Sunfire Cinema Ribbon Home Theater Speaker System

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Sunfire Cinema Ribbon Home Theater Speaker System

Sunfire is led by the iconoclastic inventor, physicist, and authentic audio legend Bob Carver, whose fertile imagination has, since the 1970s, been producing groundbreaking, and often imitated, A/V component designs. Carver, for example, first whetted audiophiles’ appetites for truly big wattage with his mammoth 1970s-era Phase Linear 700 power amplifier, but later demonstrated high-powered amps could fit in very small packages. He’s a man who has developed numerous circuits (such as the aptly-named “Sonic Holography” circuit) that improve sound quality in unexpected ways and who started the movement toward small but potent cube-shaped subwoofers with his famous Sunfire True-series subs. But one of his most famous creations was the six-foot-tall Amazing Loudspeaker (yes, that was its actual name), which pushed the envelope of hybrid ribbon-type loudspeaker design. And when it comes to invention and innovation, Carver shows no signs of letting up yet.

About a year and a half ago I met with Bob Carver to talk about an exciting product that, at the time, was still under development: namely, an extremely compact satellite/subwoofer speaker system that—Carver promised—would rival if not surpass the performance of his original Amazing Loudspeaker (a tall order for any speaker system to fill). The result is the Sunfire Cinema Ribbon speaker system reviewed here.

Features

Our Cinema Ribbon system came with a set of three tiny, two-way, three-driver CRM-2 satellites for use as L/C/R speakers, a CRM-2BIP bipolar surround speakers and an SRS-210R SubRosa subwoofer with its companion SubRosa 2700EQ outboard subwoofer amplifier.

The diminutive, 8.25-inch-tall CRM-2s feature two side-firing 4.5-inch mid-bass drivers that handle all frequencies from the upper bass region on up to about 1500Hz, plus a single, forward-firing, waveguide-loaded ribbon tweeter that handles output from 1500Hz on up. Interestingly, the side-firing drivers work together as an omnidirectional array (meaning sound radiates evenly in a 360-degree pattern), which Sunfire says helps “enlarge the sense of acoustic space, in all dimensions.” The ribbon tweeter, in turn, is derived from the design of the almost 6-foot-long ribbon driver used in the original Amazing Loudspeaker but with the ribbon surface cleverly folded to fit within a housing that is only a few inches tall. Despite its small size, the CRM-2 carries a maximum output rating of—get this—115dB, which is extraordinary (frankly, if you tried to get 115dB of clean output from most satellites this size, you’d wind up with “loudspeakers flambé”).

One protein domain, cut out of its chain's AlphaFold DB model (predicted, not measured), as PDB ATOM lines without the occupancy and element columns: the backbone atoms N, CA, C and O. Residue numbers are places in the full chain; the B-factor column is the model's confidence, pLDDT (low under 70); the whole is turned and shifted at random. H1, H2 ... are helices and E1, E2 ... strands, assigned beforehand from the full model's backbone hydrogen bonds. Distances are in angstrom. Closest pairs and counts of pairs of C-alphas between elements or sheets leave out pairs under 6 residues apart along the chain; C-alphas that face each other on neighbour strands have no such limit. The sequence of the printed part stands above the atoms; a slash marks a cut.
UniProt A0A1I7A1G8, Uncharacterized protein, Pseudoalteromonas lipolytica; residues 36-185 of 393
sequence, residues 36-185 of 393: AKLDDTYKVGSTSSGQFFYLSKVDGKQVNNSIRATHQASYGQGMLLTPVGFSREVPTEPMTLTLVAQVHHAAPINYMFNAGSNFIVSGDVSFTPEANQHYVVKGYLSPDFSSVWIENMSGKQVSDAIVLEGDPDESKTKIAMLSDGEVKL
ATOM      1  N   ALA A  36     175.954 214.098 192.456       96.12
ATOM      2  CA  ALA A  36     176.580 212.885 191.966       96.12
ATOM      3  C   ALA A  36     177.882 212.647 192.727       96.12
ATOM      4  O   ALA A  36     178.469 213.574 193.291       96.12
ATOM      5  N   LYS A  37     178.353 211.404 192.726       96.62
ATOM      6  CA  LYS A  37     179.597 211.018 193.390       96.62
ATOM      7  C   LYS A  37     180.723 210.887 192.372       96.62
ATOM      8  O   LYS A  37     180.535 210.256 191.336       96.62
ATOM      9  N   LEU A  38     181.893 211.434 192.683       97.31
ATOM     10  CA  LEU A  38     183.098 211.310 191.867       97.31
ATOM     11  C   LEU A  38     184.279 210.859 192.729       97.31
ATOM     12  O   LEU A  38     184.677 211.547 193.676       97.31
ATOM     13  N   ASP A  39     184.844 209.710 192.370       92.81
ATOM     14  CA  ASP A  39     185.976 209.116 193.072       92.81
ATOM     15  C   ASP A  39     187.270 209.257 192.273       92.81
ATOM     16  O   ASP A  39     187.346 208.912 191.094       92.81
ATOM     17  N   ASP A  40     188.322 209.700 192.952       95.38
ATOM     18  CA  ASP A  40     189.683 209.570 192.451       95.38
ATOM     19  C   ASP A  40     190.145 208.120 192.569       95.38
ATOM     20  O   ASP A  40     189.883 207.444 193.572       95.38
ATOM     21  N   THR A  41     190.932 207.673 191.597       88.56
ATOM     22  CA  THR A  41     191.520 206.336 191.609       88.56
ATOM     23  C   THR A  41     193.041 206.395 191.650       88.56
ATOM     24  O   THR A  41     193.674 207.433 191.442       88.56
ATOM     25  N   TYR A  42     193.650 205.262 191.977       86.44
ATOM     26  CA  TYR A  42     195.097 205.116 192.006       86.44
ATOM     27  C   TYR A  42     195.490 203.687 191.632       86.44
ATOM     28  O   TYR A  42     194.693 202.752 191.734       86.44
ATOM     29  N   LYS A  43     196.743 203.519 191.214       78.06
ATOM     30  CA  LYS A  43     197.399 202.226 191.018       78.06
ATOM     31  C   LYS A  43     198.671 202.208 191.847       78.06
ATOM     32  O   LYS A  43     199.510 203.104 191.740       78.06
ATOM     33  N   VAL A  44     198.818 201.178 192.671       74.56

The CRM-2BIPs, in turn, each feature two ribbon-type tweeters angled to the sides as a bipolar array, with a single, forward firing 4.5-inch mid-bass driver. An easy-to- use, front panel mounted tweeter level control lets you adjust treble output of the speakers to match the acoustics of your room. The CRM-2BIPs are intended primarily for wall-mount applications, though I found they worked beautifully on stands, too.

Although I opted to use a regular CRM-2 satellite as the center speaker for our system, I should mention that Sunfire also offers a dedicated CRM-2C center channel speaker. The CRM-2C uses the same drivers as the CRM-2, but with the ribbon tweeter flipped on its side and mounted in an acoustic lens said to help improve dispersion and with the two mid-bass drivers firing forward— not to the sides. In principle, the CRM-2C produces a slightly more focused sound on dialog, though its horizontal dispersion (especially of high frequencies) is not as broad as the CRM-2’s. In the end, I chose a CRM-2 for the center because I wanted the front speakers to have identical voicing, and because the CRM-2’s superior horizontal dispersion helps create more seamless surround soundstages. The good news is that Sunfire leaves the choice to you, so by all means hear both models and then pick the center speaker you feel will work best in your room.

Completing the package is Sunfire’s innovative SRS-210R SubRosa subwoofer/amplifier combo. The somewhat unorthodox SubRosa woofer enclosure resembles a thin, 44-inch-long “slab” that houses two extremely shallow long-throw 10-inch woofers. Because the slab is so thin (it’s only 3.5-inches thick), three distinct positioning options are supported. You can place the sub on its back (woofers facing up, with the cabinet beneath a couch or coffee table), rest it on its long side using included feet, or prop it upright against a wall—using a pair of included clamping “cups” that cinch the enclosure to the wall. The outboard SubRosa 2700EQ amplifier fits on a shelf or equipment rack and puts out an enormous amount of power (2700 watts RMS). What is more, the amp also comes with a calibration mic and an automated, four-band room EQ system. To dial in the system, you simply plug in the mic and place it in your favorite listening position, then push the Start button and watch as the amp/subwoofer combo automatically tests itself, then configures a custom-fitted EQ curve that addresses the acoustics of your home theater. Voilà: instant smooth bass response.

Sonic Character